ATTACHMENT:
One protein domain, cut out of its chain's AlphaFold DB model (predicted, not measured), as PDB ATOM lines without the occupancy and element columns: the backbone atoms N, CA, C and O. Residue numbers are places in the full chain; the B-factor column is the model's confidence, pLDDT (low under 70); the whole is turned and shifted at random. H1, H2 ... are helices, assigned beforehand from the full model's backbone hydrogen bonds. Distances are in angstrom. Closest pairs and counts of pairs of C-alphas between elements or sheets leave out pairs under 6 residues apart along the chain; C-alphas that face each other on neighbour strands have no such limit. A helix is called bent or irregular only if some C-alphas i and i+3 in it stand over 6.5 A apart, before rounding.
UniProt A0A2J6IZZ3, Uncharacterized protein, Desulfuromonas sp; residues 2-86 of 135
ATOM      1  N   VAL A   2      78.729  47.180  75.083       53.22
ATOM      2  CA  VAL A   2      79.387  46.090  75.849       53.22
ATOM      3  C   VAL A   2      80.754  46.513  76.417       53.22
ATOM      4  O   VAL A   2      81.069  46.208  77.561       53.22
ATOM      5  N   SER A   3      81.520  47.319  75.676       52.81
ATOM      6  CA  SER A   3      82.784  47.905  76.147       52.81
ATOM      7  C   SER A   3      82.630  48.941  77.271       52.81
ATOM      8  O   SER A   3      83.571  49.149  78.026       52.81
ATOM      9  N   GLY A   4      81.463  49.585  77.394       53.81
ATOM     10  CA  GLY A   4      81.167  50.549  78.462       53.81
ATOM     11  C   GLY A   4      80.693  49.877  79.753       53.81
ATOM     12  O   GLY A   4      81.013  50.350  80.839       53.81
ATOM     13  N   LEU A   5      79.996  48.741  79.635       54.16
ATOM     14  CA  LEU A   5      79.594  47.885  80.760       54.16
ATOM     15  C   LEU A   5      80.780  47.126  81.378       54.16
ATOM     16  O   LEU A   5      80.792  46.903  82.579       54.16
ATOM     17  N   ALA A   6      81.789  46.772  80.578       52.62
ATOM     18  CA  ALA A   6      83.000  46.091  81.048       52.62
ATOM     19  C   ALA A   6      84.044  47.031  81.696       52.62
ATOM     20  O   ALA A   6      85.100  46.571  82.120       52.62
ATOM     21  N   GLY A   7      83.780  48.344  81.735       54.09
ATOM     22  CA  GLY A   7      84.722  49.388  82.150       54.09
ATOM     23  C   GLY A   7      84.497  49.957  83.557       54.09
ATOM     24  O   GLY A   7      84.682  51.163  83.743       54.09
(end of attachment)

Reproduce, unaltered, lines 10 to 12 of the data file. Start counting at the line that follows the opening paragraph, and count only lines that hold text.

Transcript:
ATOM      9  N   GLY A   4      81.463  49.585  77.394       53.81
ATOM     10  CA  GLY A   4      81.167  50.549  78.462       53.81
ATOM     11  C   GLY A   4      80.693  49.877  79.753       53.81